Why do countries join international human rights institutions, when membership often yields few material gains and constrains state sovereignty? This article argues that entering a human rights institution can yield substantial benefits for democratizing states. Emerging democracies can use the ‘sovereignty costs’ associated with membership to lock in liberal policies and signal their intent to consolidate democracy. It also argues, however, that the magnitude of these costs varies across different human rights institutions, which include both treaties and international organizations. Consistent with this argument, the study finds that democratizing states tend to join human rights institutions that impose greater constraints on state sovereignty.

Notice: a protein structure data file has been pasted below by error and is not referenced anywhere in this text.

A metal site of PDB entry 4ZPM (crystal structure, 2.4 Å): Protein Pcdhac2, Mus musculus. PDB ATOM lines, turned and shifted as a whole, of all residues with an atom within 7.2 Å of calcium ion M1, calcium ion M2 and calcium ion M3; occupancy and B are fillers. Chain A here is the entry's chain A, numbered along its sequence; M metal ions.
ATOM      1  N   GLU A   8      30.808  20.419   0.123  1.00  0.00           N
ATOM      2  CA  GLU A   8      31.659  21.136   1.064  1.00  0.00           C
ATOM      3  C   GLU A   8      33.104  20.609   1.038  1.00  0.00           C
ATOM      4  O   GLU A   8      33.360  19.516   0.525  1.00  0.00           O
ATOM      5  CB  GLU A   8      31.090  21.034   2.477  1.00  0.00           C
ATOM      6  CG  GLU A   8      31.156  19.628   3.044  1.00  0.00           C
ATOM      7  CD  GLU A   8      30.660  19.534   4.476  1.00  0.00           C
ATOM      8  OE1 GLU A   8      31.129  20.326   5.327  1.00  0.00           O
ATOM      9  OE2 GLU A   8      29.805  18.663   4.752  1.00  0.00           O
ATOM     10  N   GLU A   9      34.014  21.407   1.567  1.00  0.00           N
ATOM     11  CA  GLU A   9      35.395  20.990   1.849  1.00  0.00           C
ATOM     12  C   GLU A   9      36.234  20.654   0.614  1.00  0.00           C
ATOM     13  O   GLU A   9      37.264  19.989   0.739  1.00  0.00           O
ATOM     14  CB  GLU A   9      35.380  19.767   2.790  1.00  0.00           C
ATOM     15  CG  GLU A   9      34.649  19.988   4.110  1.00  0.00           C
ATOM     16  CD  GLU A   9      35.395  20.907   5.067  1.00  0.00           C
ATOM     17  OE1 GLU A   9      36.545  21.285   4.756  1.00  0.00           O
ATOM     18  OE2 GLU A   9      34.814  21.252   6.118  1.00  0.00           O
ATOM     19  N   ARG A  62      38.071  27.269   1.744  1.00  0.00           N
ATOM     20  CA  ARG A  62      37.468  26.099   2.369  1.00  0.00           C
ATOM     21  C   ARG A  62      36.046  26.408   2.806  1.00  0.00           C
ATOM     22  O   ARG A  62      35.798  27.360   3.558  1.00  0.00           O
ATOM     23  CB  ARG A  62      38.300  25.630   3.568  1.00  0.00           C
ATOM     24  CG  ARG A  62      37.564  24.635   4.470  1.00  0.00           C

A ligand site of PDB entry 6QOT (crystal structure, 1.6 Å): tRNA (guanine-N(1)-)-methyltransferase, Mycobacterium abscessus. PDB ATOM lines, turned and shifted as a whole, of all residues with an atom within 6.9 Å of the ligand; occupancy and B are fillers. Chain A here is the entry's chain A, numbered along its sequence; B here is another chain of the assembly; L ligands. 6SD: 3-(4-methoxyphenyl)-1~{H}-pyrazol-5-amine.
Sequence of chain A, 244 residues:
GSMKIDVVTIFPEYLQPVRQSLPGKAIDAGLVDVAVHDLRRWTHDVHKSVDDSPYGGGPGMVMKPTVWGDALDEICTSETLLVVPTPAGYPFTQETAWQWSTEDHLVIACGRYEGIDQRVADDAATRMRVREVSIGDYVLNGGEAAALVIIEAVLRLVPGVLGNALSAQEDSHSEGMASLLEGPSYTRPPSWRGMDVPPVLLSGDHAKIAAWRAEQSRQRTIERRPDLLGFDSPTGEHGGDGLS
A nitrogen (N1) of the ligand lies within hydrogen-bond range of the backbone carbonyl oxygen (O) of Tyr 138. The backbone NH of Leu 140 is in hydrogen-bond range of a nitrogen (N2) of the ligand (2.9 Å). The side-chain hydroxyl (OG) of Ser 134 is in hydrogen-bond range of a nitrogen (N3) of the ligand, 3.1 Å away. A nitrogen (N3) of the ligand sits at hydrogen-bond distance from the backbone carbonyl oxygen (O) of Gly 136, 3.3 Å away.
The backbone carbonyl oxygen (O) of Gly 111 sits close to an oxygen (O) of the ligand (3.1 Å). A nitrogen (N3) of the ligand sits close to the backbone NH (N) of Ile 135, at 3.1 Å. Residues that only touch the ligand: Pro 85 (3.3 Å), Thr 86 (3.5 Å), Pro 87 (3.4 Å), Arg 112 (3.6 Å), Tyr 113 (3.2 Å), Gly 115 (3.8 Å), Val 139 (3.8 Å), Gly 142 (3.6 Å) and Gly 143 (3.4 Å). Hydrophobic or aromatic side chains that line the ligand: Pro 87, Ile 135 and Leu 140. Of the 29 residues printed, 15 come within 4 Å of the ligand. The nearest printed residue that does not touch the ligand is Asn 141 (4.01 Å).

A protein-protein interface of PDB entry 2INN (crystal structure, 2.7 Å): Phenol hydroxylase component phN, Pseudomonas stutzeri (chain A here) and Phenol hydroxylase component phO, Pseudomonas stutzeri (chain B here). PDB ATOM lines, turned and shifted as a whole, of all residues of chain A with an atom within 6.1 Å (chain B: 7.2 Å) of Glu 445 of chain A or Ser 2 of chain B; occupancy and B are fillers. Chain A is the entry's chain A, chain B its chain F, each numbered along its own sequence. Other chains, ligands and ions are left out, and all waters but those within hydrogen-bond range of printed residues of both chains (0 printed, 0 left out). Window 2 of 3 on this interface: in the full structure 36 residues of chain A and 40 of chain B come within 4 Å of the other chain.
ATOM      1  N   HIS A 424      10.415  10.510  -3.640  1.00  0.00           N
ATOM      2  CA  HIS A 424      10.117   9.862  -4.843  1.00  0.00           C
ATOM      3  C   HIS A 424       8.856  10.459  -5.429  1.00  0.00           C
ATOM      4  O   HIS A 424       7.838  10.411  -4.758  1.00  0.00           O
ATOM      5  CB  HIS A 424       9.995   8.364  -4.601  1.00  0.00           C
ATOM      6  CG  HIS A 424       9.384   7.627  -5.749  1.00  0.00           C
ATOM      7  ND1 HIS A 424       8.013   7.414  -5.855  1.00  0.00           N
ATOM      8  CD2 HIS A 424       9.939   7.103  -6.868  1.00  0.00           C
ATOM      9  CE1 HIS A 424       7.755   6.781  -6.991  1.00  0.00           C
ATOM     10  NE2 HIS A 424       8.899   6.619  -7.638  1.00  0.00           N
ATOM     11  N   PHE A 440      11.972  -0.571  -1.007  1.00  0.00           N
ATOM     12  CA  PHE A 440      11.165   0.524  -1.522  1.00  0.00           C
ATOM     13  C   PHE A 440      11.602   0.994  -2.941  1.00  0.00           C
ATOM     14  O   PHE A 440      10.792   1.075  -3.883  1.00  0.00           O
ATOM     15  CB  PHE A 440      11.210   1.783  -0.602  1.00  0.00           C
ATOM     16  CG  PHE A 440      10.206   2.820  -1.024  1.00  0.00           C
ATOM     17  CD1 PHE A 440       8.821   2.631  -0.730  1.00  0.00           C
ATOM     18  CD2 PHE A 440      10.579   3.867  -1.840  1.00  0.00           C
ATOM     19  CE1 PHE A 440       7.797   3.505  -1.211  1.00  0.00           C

Monday, December 15, 2014
Hafner-Burton, Mansfield, & Pevehouse: Human Rights Institutions, Sovereignty Costs and Democratization
Emilie M. Hafner-Burton (Univ. of California, San Diego - School of International Relations and Pacific Studies), Edward D. Mansfield (Univ. of Pennsylvania - Political Science), & Jon C.W. Pevehouse (Univ. of Wisconsin, Madison - Political Science) have published Human Rights Institutions, Sovereignty Costs and Democratization (British Journal of Political Science, Vol. 45, no. 1, pp. 1-27, January 2015). Here's the abstract: